I start with yet another review of what it means to infer about something, and it's great to see the kids getting very familiar with what the term means. Inferencing truly is higher level thinking, and poses challenges to the kids when it's not practiced. It can feel abstract when they're not experiencing it. Although not possible with every lesson, teaching inferencing through activity...such as gathering evidence, finding clues, and drawing actual conclusions, will make students comfortable when they hear the word, and confident in their ability to be successful.
On the Smart Board, I write, Mystery and Inference and ask, "What is the relationship between the two?" Many hands go up, and I call a few to the board to write their answers:
"You need to figure something out" (with each of them)
"Involves questions about both"
"You have to infer what's going to happen to solve it" (the mystery)
"You need clues to solve it"
All of these danced around the same theme- A mystery is solved by making inferences. One student mentioned our earlier lesson, Inference Escapade and how we were solving mini-mysteries while figuring out the reason objects (or people) were where they were. This was a simple way to prepare for our activity.
I found a great activity on the internet, but it was in the form of a slide show and the answers were already given at the bottom. As I scrolled down I discovered the slide show cards in typed form, and printed. Although tiny, I put them on the copy machine and enlarged to make situation cards. Ironically, one of the cards- number 3 was smeared by the printer. I didn't notice until returning to my room, but then thought of a great way to combat the observant kids who would ask, "Why isn't there a situation #3?!" More about that in the Closure.
A note about the slide show page. Each time I visit it, there are small ads on the bottom right hand side. Some of the ads have inappropriate content. I don't know why they are there, but don't open the slide show without previewing.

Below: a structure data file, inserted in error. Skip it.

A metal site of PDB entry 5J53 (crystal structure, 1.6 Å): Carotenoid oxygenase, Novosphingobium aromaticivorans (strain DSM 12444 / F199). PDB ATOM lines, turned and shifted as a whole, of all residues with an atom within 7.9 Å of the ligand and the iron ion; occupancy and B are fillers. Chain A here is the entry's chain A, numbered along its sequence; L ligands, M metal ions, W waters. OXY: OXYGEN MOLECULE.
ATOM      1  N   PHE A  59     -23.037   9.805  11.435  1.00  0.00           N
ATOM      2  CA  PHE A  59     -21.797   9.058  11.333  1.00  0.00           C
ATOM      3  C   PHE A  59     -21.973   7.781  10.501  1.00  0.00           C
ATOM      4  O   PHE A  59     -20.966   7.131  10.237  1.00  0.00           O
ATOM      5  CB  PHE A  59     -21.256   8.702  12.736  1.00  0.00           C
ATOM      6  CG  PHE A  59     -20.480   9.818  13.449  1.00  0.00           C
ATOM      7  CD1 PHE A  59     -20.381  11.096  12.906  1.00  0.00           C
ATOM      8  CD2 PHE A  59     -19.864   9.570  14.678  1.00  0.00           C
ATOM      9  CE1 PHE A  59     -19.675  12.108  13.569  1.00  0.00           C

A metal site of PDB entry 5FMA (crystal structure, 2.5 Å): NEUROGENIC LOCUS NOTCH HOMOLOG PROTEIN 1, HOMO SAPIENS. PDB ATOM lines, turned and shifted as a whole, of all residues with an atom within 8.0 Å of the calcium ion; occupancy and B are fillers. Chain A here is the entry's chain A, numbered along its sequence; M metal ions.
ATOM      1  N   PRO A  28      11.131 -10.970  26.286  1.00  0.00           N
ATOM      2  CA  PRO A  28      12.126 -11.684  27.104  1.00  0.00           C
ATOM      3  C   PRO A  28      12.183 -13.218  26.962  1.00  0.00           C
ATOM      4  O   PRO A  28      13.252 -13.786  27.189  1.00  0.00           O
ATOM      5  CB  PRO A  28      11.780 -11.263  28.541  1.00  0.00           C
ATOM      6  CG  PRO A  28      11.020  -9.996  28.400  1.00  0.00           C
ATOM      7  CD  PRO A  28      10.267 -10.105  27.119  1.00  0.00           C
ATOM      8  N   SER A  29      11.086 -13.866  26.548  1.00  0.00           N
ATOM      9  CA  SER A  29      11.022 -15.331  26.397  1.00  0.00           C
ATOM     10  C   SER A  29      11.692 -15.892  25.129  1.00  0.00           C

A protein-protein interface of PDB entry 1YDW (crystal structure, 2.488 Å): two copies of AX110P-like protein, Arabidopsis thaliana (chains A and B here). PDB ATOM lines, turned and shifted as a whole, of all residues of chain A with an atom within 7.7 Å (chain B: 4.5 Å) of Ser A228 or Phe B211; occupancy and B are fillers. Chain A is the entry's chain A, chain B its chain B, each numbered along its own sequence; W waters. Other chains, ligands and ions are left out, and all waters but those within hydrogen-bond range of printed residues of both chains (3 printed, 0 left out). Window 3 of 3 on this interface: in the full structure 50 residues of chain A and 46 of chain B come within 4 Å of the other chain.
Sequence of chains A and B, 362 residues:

I tell the kids that they're going to split into five groups and read a card that asks a mystery question. They have to use inference skills to figure out what the mystery is. Additionally, as they make inferences, a recorder will write down their clues and ideas to keep track as they go back and figure out the answer. I often create groups that are balanced and carefully placed, but this time I simply picked sticks. They love the "roll of the dice" so to speak, and listen eagerly to see who they'll be working with. Their familiarity with inferencing and the ease of the activity convinced me that a random grouping would work just fine. And it did.
They were very involved and excited with the mystery cards, but didn't want to write the inferences down. The cards aren't too long, so to them, it seemed easy to remember, but I still required them to write down clues.
**Here is an example of what's on one of the cards:
Two men dressed in dark clothing enter a wealthy neighborhood in the early morning hours. They move quickly from house to house, taking everything they can. A policeman observes the pair - but does not approach or arrest them.
Who are the men?
The men wear gloves and leave no fingerprints.
The men avoid certain houses.
The men have worked this neighborhood before and are experts at what they do.
The men aren't breaking the law.
The homeowners prepared for the men's arrival.
The men come every week at the same time.
ANSWER: Garbage men collecting trash.
After everyone finishes, it's time to check the answers. On the Smart Board I prepare a page that says:
Write inferences to help you solve the mystery. Below are the numbers 1, 2, 4, 5, 6 with a note squared off to the side entitled, Mystery Extra- Why is card #3 missing? Each recorder is invited to come to the board, one at a time, and write the answer to their mystery by their number.
The final results showed that numbers 1, 2, and 4 were correct and 5, 6 were not. Genuinely surprised myself, I asked the class "What can you INFER about that?" Many hands went up as the kids suggested that the questions started easy and got difficult. I hadn't noticed that this was how the cards were structured, but it seemed like an accurate assumption.
Next, I directed them to the question about #3. "So, why IS card #3 missing?" A few inferences about that: someone stole card #3 or somebody cut it up. I gave them the actual answer about it getting messed up in the printer, but really appreciated the amount of inferencing we did on this day. I do believe we're comfortable with inferencing!